Botox for Teeth Grinding and other TMJ Problems
There are times when patients suffer with muscle pain problems for long periods of time and whose origins have no easy or immediate answers. Some of these patients suffer from spasms in their jaw muscles and as a result, cannot open their mouths wide. Others feel tension and pain in their jaw and facial muscles all the time, day after day, with no relief. Some can’t eat without twitching and cramping jaw muscles, while some patients have clenched their teeth for so long their facial and jaw muscles have changed shape, giving them concern about their appearance.
And some people who’ve had treatment for TMJ problems (various medications, tried exercises, physical therapy, oral appliances, and dietary changes) still continue to suffer. For them I’ve found that Botox for teeth grinding and other TMJ problems can be just the right thing.
That’s where Botox for teeth grinding comes into play.
Botox partially incapacitates a muscle’s ability to contract. Therefore, it provides an option for patients who’ve not responded to the more common forms of therapy. Injections of Botox in the facial, jaw, and/or neck muscles can often reduce muscle tension and symptoms for two to four months. Because the reduced tension allows for increased blood flow, and because the increased blood flow supplies muscles and tendons with nutrients and the oxygen necessary for cellular repair, Botox gives the jaw an opportunity to heal.
The relief has been remarkable for many of my patients who have had longstanding problems, although repeat injections are often necessary. To break the cycle of pain and dysfunction is the ultimate goal of care, and, for some, Botox for teeth grinding is an appropriate option.
The key to all of this is to accurately identify which patients are candidates for Botox injection therapy. My system of patient evaluation and experience enables me to accurately sense which patients will benefit. I’ve been able to provide diminished pain, less jaw muscle tension, better eating capacity and improved jaw motion without stiffness or soreness in the majority of my patients that go the Botox route.
Botox Injections for Overworked Muscles
Botox injections are typically given in two jaw muscles, the Masseter and Temporalis. These are the muscles that bulge when you forcibly bring your teeth together and are typically overbuilt in patients that have overuse jaw behaviors during the day (clenching, nail biting, gum chewing) and or sleep driven clenching or grinding of the teeth. Botox injections are also given in the frontalis muscle in patients with facial headaches and in the trapezius muscle in patients with jaw pain that is focused in the lower jaw.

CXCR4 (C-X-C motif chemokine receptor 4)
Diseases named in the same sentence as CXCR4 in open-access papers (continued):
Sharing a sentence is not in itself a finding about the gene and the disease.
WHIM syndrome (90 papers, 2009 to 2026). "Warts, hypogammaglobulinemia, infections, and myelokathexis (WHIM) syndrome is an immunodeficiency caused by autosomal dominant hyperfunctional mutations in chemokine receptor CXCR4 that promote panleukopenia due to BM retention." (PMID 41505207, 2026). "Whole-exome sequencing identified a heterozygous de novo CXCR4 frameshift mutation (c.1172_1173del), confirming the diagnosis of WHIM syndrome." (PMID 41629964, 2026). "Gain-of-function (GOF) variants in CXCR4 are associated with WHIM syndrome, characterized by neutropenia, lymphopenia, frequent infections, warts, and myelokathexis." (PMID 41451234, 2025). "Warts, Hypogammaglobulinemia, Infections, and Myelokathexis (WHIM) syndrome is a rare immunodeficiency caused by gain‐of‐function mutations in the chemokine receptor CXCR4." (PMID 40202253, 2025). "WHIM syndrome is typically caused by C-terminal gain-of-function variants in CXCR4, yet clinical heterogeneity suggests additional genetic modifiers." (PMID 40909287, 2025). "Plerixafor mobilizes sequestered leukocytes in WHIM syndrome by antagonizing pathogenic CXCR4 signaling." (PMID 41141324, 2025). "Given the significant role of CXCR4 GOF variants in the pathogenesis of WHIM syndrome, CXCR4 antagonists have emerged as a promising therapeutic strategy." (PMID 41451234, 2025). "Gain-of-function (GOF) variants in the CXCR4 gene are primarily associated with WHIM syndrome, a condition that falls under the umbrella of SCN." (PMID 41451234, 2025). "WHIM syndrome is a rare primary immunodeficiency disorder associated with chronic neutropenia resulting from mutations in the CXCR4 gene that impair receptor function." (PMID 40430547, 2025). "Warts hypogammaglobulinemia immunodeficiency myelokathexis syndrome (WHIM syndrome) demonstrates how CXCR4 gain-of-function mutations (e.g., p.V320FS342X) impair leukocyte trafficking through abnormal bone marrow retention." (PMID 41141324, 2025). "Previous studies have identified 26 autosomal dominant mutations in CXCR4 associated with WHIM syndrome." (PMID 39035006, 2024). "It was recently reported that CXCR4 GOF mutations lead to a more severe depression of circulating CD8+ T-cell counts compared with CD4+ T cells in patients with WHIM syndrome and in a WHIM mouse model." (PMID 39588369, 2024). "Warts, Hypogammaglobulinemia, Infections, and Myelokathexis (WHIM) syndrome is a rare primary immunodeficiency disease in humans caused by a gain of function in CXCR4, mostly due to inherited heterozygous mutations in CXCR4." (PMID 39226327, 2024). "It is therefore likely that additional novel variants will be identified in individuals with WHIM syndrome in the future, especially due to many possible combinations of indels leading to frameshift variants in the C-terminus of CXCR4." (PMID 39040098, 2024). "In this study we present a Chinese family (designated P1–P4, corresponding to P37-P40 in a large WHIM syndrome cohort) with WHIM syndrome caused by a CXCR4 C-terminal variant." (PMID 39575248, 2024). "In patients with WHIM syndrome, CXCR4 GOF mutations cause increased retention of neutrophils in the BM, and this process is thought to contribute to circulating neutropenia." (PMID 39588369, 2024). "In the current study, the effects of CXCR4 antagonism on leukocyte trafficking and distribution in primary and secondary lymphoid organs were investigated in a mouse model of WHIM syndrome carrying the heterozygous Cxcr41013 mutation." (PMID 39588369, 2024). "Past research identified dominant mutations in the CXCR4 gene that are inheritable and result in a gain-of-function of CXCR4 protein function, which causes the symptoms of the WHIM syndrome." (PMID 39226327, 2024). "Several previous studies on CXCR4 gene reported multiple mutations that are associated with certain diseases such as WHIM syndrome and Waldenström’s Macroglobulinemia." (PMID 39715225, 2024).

After Botox injection into these muscles, relief begins to occur about three to five days later, with peak benefits being realized after one to two weeks. Though some patients only require one set of injections, others may require a series of two or three with three-month intervals between each in order to restore normal tone and pain thresholds to their chronically overworked muscles.
Home exercises are often recommended to assist the muscles in the process of recovery. In addition, I enourage patients to wear an oral appliance, particularly while sleeping, to give the jaw muscles a break for a few hours a day. Since the amount of Botox used does not stop the jaw muscles from working entirely, patients are still able to open and close their mouth and chew and speak normally.
Botox for Jaw Slimming
Overdeveloped jaw muscles can also alter the shape and size of the jaw. For those patients, the use of Botox for jaw slimming has produced outstanding results, as well. Though benefit is not quick, with a series of injections, bulging muscles can flatten to a considerable extent.
Botox for Neuralgia
Over the last several years the use of Botox has also been explored for nerve pain problems. A recent scientific review has, in fact, has revealed great promise in the management of pain associated with Trigeminal Neuralgia (episodic nerve pain in the face) and Continuous Oral and Facial Neuralgia problems. The benefit of Botox in these problems relates to its ability to reduce the level of certain neurochemicals involved in nerve pain conditions.
As a result of these studies, Botox injections in the face and inside the mouth (around teeth or where teeth used to be) show encouraging results. Though in its infancy, the use of Botox appears to be a welcome addition to the treatment options for these difficult problems.
Schedule a consultation with me to discover if Botox is the right treatment option for your pain problem.
Botox for teeth grinding is in the news! I was recently interviewed on ABC’s Good Morning America on the topic, Can Botox be used to treat teeth grinding? Click the link to watch the segment.
Botox for teeth grinding is in the news! Check out my interview on ABC’s Good Morning America for their segment on this innovative strategy. Click on the image below to view the short clip: